At age 14 my moms life had not got any better my grandmother was worse drinking almost a gallon of vodka a day and at least one bottle of wine. My grandmother had alcohol poisoning at least 6 times in the last 3 years. My mom was sick if the abuse from her step dad also and he was fed up. So that is when my mom started to drink at first she would just drink socially with friends and stuff to get away form her hell of a house. Then it got to the point where she needed a drink every day. She said being drunk erased the pain. At the age of 16 my mom left home and lived with an older friend who had their own apartment. My mom never went back to my grandmother’s. My moms friend drank but she also used heroin so my mom soon was an alcoholic and a heroin addict. My mom became a dancer to support her habits. By the time my mom was 19 she has been arrested 6 times and had done 2 years in jail. But she kept relapsing on the drugs and alcohol. When my mom was 20 she got pregnant with me. She said that that when she wanted to get clean because she did not want me to go through the same things she did in her childhood but that was not the case.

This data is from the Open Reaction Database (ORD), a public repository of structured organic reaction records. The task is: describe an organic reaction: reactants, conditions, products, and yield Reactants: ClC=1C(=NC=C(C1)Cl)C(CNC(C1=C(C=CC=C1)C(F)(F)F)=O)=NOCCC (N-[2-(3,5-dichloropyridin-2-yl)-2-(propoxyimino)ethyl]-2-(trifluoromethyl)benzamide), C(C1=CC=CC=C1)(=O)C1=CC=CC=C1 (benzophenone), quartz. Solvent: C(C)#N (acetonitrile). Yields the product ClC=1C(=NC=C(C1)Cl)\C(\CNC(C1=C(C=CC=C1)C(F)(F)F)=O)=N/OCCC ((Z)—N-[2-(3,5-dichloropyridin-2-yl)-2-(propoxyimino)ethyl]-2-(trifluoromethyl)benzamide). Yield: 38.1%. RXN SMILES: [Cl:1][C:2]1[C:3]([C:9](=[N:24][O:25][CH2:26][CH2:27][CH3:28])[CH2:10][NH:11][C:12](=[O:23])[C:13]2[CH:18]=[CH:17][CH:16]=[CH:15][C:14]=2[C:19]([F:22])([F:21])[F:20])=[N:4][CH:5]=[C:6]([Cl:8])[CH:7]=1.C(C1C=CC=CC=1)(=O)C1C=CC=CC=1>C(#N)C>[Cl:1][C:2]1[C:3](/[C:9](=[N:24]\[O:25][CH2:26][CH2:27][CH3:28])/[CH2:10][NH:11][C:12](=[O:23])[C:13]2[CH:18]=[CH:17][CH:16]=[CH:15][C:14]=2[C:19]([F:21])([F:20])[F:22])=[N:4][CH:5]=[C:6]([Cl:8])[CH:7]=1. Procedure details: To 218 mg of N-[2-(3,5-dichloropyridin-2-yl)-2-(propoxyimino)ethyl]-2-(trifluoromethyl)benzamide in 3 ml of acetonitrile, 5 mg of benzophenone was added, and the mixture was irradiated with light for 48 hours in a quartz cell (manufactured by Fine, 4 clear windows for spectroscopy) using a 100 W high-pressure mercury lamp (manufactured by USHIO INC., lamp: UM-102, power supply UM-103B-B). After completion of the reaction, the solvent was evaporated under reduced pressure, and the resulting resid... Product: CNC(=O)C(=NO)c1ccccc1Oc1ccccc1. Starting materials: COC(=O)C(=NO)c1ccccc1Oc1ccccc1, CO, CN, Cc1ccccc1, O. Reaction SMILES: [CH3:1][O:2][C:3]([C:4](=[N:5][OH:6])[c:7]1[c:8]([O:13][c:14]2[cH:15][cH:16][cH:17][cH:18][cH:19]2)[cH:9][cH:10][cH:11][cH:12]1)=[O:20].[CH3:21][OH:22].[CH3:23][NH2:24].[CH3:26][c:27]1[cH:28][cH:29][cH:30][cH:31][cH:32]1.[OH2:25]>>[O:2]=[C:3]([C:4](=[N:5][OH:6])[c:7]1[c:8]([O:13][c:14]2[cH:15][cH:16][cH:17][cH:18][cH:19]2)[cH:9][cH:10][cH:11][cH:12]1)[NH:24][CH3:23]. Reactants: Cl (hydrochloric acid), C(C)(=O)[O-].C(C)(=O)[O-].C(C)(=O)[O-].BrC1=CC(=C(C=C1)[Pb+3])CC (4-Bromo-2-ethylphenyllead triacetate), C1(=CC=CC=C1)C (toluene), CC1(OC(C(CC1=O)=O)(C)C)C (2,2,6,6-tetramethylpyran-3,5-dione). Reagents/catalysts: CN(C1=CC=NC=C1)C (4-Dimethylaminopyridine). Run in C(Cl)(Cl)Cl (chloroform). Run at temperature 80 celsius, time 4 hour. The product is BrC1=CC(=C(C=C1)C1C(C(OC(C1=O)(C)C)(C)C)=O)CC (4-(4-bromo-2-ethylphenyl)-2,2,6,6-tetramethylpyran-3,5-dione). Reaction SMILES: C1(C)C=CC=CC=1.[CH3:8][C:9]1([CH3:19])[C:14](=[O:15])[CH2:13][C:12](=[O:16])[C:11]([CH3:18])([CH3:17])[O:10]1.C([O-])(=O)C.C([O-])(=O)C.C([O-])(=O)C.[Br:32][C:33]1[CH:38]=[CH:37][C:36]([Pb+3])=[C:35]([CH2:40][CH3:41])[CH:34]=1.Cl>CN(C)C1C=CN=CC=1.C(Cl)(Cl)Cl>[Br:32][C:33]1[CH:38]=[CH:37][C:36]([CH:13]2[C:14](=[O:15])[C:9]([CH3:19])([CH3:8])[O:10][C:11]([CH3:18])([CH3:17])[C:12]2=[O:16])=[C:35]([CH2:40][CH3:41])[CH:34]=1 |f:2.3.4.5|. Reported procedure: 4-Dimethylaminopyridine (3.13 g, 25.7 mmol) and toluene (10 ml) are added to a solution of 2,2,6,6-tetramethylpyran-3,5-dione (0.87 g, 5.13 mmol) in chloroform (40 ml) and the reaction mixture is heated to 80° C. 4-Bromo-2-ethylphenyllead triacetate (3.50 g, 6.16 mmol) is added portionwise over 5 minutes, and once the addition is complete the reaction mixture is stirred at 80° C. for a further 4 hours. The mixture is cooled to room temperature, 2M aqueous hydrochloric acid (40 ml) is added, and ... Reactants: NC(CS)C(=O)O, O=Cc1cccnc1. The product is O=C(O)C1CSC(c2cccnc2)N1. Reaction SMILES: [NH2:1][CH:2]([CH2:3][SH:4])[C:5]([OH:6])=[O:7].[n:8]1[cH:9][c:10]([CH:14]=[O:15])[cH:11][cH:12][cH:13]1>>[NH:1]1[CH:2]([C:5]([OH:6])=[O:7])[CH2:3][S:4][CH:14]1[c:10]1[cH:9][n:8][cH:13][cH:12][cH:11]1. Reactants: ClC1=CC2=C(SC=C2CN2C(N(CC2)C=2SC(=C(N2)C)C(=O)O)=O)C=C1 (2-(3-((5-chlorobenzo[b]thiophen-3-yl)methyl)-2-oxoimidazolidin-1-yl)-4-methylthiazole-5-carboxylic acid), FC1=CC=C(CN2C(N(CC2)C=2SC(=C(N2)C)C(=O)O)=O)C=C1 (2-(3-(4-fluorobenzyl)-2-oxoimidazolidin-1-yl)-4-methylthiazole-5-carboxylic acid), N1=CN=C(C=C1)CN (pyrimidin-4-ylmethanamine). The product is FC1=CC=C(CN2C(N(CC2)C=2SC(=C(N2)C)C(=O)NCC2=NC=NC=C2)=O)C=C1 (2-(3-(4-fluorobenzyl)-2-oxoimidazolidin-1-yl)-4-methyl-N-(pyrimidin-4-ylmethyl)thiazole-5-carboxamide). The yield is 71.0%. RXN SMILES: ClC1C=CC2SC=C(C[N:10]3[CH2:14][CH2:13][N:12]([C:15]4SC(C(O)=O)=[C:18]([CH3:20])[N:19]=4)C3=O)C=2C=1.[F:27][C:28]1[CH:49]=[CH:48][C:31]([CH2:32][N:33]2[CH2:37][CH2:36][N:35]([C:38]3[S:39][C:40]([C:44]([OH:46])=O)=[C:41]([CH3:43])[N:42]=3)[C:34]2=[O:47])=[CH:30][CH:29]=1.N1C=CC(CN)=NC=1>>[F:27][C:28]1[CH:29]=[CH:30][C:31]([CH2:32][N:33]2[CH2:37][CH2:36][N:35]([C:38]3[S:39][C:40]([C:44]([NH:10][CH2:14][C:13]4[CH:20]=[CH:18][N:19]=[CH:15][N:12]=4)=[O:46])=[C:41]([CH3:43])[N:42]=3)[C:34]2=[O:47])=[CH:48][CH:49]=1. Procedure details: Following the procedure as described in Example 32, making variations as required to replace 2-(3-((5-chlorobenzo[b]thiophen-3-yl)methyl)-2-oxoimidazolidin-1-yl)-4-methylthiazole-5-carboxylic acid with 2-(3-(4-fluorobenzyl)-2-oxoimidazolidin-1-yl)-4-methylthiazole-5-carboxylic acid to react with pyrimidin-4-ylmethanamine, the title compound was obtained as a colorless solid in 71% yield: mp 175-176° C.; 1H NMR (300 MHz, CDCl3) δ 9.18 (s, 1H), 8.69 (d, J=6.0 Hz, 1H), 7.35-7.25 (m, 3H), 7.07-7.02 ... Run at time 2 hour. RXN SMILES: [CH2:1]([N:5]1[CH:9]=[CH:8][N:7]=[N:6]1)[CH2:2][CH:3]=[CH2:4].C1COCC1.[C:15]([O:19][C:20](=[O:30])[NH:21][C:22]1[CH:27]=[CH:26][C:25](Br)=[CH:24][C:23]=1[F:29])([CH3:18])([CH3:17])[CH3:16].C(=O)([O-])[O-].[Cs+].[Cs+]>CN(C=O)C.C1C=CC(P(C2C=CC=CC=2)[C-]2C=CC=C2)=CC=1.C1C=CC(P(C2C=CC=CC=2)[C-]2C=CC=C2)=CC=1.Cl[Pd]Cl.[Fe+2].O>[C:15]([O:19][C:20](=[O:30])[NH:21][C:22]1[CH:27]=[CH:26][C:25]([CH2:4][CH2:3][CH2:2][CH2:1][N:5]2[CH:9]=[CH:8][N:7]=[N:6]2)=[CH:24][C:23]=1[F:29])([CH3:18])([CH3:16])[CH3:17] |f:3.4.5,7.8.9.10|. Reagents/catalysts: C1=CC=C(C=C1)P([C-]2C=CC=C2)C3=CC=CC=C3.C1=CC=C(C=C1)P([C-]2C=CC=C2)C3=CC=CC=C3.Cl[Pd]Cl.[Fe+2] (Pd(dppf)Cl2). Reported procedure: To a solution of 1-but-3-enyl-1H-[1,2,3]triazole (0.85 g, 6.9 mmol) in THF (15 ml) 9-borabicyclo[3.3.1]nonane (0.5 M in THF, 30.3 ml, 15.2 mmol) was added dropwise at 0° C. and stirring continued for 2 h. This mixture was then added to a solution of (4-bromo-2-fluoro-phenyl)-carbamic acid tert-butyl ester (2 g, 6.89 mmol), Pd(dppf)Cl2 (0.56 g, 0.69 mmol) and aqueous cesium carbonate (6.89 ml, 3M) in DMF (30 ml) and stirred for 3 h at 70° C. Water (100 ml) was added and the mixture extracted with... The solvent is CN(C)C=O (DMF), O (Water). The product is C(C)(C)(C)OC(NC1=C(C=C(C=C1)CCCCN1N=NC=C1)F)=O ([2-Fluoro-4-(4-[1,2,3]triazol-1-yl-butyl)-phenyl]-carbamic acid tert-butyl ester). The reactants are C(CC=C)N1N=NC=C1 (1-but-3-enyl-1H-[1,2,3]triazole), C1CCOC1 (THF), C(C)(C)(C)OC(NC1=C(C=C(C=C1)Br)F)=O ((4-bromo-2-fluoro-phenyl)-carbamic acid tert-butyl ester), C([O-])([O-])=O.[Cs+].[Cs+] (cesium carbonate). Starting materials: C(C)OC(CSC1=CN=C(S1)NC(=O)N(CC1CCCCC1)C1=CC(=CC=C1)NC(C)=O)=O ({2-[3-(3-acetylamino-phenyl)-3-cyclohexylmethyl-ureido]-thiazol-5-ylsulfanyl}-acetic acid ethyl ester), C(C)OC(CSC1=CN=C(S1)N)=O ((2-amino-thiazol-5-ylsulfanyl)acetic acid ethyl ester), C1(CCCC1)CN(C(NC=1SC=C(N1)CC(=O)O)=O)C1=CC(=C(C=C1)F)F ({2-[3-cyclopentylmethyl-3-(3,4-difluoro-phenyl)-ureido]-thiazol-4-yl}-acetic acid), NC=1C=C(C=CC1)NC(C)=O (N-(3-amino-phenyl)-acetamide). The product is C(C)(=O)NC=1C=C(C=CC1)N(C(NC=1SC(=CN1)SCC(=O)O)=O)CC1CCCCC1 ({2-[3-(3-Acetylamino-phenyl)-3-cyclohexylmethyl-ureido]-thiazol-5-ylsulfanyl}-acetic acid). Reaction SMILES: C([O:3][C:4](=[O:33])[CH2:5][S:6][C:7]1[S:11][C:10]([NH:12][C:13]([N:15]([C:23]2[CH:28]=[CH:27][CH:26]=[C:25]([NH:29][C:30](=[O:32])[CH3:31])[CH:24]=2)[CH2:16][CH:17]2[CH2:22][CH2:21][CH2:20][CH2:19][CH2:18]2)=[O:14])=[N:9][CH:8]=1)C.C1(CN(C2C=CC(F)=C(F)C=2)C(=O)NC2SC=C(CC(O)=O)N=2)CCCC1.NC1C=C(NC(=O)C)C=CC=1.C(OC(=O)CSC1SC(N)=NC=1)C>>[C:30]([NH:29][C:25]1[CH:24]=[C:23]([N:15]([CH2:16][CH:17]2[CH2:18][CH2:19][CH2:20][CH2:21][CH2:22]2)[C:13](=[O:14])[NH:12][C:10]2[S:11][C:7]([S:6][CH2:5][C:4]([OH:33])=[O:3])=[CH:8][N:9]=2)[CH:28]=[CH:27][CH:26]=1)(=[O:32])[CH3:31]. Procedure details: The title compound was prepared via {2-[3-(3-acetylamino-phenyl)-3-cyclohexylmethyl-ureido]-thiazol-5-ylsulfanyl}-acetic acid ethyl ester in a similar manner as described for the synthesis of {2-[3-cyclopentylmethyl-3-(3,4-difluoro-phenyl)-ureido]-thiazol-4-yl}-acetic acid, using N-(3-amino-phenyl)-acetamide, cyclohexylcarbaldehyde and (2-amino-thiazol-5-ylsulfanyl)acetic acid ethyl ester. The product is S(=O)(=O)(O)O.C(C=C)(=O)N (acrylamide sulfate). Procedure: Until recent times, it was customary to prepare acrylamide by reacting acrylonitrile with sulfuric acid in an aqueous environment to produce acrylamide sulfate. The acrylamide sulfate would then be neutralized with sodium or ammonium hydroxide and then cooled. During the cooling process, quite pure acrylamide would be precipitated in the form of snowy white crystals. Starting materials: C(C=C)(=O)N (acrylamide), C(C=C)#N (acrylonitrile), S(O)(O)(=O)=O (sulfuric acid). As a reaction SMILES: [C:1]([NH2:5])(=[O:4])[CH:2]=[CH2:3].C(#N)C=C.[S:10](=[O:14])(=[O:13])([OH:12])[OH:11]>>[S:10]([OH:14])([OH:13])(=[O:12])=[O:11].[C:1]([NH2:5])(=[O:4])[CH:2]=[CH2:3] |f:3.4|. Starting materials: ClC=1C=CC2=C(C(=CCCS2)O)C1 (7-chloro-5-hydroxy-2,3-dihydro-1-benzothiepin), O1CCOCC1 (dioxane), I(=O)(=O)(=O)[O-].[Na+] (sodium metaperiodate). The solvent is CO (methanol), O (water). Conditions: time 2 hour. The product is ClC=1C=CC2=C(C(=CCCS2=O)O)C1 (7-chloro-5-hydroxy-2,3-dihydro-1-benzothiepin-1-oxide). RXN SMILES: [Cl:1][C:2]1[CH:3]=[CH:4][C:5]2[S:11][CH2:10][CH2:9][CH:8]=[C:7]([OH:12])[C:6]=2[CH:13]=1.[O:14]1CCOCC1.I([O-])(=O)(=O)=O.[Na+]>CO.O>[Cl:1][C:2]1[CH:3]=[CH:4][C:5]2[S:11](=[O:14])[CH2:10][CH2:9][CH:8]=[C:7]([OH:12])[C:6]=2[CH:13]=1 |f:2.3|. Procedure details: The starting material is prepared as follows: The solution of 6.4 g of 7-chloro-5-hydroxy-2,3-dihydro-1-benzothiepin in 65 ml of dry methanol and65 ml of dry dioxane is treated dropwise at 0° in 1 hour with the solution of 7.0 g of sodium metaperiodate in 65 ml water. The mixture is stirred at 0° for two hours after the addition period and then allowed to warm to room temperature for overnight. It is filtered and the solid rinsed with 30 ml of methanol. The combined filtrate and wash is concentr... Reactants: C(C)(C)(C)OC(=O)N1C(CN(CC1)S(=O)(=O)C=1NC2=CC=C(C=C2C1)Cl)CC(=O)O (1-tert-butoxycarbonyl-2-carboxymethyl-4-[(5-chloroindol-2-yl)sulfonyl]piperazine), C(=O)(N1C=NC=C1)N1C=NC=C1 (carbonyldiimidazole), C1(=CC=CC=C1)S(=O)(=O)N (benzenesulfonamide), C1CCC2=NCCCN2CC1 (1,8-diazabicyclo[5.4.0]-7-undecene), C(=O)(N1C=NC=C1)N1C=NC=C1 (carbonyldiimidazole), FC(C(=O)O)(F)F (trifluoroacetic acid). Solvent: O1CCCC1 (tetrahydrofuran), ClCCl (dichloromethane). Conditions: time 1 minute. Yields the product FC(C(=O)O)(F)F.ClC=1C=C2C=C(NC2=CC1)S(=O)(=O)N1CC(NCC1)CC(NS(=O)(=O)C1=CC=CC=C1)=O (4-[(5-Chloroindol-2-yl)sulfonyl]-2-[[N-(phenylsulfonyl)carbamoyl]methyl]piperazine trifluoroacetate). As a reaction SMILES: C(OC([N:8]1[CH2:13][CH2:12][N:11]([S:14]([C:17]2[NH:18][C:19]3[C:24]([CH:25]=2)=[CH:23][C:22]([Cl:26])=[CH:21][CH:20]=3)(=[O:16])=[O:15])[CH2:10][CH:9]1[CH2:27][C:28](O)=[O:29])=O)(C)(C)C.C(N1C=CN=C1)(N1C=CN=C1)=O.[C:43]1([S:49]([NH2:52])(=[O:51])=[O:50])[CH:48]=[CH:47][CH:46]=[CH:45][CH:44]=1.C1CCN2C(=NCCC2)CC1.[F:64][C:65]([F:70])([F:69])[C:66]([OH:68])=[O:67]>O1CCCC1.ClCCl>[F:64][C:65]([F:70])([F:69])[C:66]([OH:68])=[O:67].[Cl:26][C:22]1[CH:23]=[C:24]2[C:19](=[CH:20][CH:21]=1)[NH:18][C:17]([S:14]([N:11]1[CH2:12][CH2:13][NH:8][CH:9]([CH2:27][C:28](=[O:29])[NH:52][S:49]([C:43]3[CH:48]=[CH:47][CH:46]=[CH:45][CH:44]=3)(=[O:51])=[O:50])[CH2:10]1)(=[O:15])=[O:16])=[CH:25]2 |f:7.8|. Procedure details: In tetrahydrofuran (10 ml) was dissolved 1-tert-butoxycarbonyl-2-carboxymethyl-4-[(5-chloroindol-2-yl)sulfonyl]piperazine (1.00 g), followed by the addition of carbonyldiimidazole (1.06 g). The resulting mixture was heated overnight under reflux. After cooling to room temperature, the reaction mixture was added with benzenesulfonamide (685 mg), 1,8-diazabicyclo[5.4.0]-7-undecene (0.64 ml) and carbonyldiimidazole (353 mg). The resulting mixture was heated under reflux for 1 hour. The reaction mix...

So yes my mother stayed an alcoholic and is still one to this very day. I however was put up for adoption by my birth mother she says so i would not go through what she went through. I had a pretty good life growing up. So when I turned 18 and felt I was ready I found my birth mom and she told me the story on her life and her history and why she had to make such a hard decision. Millions of family’s are affected by addictions every day. Some never get help and some recover. Either way it is a struggle and I’m glad my Birth mother decided to give me up then put me through what she goes through but I’m also happy that I can educate my children on addiction and its dangers by knowing first hand.